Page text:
Naomi Haynes received her PhD in anthropology from the University of California, San Diego, and is currently a Chancellor’s Fellow in the Department of Social Anthropology at the University of Edinburgh.  Her scholarship has examined the relationship between Pentecostal Christianity and social life in urban Zambia.  She is a co-curator for anthrocybib, the Anthropology of Christianity Bibliographic Blog.  In her spare time, she enjoys running, baking, and reading novels.

The Rev. Ellen Williams Hensle is the Associate Pastor for Youth and Discipleship at Westminster Presbyterian Church in Austin, Texas. She moved to Austin last year after finishing her MDiv at Princeton Theological Seminary. Ellen graduated with a BA in English Literature from the University of Pennsylvania, where she also served as a campus staff minister for InterVarsity. When she’s not pastoring, she loves making music of all kinds and exploring her new home state.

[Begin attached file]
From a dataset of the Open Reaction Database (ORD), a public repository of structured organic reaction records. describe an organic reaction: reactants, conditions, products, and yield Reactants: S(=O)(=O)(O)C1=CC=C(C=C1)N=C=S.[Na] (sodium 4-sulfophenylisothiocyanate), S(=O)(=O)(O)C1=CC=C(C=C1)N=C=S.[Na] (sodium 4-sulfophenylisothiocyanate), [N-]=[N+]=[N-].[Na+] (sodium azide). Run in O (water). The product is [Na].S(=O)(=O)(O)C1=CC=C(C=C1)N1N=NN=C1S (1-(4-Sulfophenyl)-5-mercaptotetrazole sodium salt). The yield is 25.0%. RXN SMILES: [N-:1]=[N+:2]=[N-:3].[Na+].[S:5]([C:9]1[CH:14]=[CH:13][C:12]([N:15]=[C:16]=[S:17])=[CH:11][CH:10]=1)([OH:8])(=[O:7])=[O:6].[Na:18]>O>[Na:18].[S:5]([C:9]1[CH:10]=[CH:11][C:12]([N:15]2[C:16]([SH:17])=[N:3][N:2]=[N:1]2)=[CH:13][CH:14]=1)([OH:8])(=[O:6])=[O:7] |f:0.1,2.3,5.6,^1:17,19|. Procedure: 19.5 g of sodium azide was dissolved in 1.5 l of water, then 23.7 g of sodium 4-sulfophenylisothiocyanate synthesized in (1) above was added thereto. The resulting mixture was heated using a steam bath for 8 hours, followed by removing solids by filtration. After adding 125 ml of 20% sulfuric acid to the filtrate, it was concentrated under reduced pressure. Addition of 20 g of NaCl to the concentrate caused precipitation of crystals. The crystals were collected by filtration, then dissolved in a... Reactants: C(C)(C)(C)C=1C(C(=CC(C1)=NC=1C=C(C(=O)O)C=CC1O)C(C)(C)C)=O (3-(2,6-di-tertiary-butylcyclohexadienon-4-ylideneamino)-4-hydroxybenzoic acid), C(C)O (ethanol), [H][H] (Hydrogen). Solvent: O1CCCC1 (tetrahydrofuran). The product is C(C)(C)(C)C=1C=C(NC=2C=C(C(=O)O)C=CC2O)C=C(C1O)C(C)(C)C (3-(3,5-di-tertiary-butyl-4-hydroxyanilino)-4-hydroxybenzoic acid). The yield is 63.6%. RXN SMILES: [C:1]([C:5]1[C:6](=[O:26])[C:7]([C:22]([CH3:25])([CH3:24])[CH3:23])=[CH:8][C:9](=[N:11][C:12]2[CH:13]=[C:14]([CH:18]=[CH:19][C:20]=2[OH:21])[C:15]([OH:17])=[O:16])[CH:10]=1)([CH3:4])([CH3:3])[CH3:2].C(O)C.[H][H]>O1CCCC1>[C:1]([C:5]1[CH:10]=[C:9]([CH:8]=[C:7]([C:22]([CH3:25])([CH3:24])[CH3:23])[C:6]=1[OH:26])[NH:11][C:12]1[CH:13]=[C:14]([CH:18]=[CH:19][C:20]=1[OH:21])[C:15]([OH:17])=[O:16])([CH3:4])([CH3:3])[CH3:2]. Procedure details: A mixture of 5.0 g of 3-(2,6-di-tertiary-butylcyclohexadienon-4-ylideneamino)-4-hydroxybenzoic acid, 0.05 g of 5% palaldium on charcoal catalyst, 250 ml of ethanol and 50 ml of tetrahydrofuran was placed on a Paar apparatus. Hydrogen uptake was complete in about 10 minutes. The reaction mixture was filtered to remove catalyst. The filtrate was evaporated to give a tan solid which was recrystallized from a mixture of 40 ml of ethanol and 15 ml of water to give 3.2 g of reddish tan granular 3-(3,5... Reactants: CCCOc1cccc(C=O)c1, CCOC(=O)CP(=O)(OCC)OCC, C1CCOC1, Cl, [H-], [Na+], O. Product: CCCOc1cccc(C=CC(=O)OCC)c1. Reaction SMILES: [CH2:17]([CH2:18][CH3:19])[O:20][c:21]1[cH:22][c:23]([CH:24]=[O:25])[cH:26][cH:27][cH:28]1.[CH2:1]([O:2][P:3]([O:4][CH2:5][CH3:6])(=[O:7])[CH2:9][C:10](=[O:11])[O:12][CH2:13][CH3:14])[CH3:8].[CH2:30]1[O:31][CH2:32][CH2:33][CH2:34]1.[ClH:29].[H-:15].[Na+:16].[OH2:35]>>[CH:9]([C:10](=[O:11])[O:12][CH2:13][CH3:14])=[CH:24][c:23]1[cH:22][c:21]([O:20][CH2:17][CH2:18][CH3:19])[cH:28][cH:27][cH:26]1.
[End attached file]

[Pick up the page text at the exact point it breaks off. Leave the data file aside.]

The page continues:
Catherine Hervey received her MFA in fiction from the Sewanee School of Letters. She lives in Glen Ellyn, Illinois, with her husband and daughter, where she contributes to Books and Culture and collects rejection letters.

Phileena Heuertz is the author of Pilgrimage of a Soul and a founding partner of Gravity, a Center for Contemplative Activism. For nearly twenty years she and her husband, Chris, codirected an international nonprofit in more than seventy countries, building community among victims of human trafficking, survivors of HIV and AIDS, abandoned children, and child soldiers and war brides.